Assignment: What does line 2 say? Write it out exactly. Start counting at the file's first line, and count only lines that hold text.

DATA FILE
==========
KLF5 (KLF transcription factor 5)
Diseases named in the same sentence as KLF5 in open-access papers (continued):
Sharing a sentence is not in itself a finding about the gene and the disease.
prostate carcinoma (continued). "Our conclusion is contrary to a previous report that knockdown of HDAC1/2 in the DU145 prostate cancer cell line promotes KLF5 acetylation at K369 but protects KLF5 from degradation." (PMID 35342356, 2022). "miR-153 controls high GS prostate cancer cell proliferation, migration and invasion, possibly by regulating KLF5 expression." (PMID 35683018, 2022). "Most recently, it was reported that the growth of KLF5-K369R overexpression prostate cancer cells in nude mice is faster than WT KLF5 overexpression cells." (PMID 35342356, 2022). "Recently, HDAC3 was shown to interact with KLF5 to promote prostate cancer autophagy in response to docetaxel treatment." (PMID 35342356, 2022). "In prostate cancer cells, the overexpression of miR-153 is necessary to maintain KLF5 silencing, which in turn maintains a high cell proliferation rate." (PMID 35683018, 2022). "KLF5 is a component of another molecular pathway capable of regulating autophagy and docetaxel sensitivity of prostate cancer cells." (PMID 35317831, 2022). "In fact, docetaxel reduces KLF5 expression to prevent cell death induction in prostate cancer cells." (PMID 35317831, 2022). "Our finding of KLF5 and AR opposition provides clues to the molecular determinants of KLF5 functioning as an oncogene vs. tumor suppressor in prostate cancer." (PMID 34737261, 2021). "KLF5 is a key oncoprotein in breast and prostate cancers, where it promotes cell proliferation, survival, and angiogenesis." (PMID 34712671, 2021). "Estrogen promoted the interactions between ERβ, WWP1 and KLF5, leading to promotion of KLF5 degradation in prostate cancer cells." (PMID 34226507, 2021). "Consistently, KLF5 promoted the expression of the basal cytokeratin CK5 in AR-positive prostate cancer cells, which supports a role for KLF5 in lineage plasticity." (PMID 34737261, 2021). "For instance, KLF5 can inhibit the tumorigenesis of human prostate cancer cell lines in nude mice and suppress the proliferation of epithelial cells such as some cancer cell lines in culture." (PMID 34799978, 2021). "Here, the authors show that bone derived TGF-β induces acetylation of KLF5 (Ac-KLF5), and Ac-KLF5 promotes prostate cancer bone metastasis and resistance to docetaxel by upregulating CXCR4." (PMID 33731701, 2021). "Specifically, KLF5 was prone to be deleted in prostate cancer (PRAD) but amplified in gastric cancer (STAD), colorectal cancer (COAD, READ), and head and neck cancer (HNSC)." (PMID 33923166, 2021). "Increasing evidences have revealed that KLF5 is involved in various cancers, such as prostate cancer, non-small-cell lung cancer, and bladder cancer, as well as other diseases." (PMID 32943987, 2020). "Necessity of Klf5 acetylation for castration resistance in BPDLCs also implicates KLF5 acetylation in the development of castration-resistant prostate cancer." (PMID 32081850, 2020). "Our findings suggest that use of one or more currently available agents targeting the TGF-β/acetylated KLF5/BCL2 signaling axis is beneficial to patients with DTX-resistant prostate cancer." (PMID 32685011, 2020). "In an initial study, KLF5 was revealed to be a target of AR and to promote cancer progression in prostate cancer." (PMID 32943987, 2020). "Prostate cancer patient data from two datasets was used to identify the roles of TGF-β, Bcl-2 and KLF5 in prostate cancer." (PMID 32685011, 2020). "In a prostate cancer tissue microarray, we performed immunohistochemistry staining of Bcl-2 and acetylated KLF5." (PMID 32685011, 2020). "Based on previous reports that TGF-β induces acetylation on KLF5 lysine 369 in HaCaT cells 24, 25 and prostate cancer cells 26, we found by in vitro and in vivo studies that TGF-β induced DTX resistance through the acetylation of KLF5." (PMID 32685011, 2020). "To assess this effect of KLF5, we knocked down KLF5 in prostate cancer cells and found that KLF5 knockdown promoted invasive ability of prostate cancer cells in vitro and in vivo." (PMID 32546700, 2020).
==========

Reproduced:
Diseases named in the same sentence as KLF5 in open-access papers (continued):